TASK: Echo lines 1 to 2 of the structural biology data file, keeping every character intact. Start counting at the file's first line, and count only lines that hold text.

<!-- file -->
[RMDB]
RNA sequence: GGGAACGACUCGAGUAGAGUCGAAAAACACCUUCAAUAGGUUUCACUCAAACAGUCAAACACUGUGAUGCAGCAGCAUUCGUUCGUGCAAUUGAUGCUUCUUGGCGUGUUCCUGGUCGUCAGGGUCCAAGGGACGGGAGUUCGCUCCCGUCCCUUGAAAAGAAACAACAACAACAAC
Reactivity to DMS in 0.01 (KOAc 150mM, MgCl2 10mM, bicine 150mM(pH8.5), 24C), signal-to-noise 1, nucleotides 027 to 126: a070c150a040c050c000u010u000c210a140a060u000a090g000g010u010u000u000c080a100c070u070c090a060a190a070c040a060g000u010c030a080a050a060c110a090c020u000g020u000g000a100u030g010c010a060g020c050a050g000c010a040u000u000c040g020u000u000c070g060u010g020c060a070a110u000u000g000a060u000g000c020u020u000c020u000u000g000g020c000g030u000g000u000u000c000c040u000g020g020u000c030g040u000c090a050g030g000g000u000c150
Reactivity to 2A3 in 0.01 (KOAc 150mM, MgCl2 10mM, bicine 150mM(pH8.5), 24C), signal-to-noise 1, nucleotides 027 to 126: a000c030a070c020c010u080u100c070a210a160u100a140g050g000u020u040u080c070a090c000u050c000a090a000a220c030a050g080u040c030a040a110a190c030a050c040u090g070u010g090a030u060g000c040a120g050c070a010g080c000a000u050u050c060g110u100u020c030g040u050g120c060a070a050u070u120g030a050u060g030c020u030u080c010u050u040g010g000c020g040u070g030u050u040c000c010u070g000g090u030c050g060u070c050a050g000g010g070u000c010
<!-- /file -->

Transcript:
[RMDB]
RNA sequence: GGGAACGACUCGAGUAGAGUCGAAAAACACCUUCAAUAGGUUUCACUCAAACAGUCAAACACUGUGAUGCAGCAGCAUUCGUUCGUGCAAUUGAUGCUUCUUGGCGUGUUCCUGGUCGUCAGGGUCCAAGGGACGGGAGUUCGCUCCCGUCCCUUGAAAAGAAACAACAACAACAAC